Shock is the term for bodily changes that follow such trauma as dehydration, allergic reaction, or serious injury (burns, fractures, crushing, prolonged bleeding). A person in shock usually has pale, clammy skin; a weak and irregular purse; and decreased blood pressure.
His breathing may be shallow and he may feel faint, nauseated, chilled, or thirsty– symptoms of the body’s channeling blood to the vital organs and the brain. In the early stage, he may be agitated; try to reassure him that his injury is being cared for. Later, he may become unresponsive and, finally, unconscious.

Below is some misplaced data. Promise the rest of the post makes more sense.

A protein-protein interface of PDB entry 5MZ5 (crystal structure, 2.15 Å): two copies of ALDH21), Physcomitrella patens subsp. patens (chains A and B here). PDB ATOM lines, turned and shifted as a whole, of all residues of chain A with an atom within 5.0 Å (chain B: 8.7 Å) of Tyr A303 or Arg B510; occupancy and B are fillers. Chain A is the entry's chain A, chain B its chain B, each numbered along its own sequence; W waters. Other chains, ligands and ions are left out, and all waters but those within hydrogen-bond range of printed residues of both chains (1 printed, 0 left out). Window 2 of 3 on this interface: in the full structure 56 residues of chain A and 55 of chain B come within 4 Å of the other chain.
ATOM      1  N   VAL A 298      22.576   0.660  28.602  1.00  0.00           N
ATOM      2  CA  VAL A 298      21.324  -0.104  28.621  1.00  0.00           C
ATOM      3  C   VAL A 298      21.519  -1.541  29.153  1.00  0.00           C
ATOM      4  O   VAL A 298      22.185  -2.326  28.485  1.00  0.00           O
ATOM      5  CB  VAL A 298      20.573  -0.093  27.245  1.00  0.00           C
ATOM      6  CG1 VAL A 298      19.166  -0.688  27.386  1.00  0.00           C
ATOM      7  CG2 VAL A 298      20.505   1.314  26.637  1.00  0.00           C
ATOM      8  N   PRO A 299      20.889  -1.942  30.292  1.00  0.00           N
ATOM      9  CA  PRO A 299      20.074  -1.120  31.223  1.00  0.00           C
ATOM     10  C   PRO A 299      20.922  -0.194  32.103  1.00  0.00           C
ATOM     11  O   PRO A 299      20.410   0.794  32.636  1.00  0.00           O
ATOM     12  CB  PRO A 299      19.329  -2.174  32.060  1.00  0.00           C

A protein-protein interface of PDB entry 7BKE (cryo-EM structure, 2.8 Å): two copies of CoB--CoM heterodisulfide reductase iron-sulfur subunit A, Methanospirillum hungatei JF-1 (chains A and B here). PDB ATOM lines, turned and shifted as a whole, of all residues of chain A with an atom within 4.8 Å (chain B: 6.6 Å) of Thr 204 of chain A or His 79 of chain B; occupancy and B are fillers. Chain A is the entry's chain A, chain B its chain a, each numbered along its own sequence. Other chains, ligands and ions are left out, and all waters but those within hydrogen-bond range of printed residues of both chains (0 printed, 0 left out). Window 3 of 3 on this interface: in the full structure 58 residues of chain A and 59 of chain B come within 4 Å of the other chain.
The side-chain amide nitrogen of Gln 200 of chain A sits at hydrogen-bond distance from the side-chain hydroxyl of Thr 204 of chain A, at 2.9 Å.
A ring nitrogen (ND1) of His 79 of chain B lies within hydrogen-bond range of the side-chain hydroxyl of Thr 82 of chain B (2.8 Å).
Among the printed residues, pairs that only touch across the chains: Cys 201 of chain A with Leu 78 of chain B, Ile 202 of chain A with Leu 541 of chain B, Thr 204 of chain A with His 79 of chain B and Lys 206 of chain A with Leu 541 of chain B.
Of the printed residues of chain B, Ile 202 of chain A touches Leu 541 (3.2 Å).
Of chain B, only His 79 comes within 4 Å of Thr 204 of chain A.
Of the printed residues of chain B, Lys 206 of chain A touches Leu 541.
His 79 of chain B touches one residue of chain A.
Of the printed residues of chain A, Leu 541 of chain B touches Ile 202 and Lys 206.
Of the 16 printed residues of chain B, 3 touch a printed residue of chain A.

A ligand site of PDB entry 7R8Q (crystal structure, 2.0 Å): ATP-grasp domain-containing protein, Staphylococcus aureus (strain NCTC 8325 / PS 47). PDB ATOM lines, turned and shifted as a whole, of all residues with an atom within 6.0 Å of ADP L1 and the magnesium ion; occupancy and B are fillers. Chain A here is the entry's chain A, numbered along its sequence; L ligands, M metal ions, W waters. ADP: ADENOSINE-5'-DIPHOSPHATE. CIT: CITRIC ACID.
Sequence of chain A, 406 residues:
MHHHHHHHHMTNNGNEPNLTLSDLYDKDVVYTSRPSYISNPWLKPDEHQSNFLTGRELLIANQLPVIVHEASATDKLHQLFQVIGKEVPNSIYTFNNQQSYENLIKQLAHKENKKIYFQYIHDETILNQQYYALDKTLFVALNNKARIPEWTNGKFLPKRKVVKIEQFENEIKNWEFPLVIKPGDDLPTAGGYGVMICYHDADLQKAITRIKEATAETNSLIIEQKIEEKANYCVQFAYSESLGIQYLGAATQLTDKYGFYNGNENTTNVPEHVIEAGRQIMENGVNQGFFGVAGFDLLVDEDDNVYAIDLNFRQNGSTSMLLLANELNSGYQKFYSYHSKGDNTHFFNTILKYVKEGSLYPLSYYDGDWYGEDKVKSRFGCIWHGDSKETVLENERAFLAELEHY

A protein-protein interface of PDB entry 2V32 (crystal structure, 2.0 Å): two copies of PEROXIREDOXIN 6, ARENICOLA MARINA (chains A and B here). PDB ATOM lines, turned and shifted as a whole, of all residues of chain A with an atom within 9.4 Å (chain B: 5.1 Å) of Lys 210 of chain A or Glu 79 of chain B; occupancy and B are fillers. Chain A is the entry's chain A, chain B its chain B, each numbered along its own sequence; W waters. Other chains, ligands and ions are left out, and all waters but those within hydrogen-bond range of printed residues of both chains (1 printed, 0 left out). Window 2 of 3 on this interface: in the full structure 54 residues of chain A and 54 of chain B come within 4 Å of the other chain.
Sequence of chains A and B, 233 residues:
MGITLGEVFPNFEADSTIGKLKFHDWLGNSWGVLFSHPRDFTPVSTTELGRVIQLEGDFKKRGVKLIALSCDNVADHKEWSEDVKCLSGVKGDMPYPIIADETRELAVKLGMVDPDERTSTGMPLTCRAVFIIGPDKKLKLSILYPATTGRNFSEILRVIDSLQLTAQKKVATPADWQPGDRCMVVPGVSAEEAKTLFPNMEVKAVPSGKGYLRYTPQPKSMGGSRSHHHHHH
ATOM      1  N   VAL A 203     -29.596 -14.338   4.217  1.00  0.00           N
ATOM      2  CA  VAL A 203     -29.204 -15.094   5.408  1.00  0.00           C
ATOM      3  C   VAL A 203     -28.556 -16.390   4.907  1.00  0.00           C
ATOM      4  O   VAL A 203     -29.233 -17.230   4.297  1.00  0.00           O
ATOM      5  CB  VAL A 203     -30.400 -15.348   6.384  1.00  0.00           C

Shock symptoms aren’t always immediately obvious. Assume they may develop in anyone with a serious injury. In any case, they should be treated only by medical professionals. Summon help immediately; do what you would normally do for the particular injury or other trauma involved.
In addition, aid blood flow by having the victim lie flat: raise his legs about 8 inches unless you suspect a head injury. Cover the victim lightly in mild weather or if he is indoors, more warmly outdoors in winter. Do not use artificial heat (pads, hot-water bottles) except for hypothermia. Offer no liquids, except water for dehydration or burns.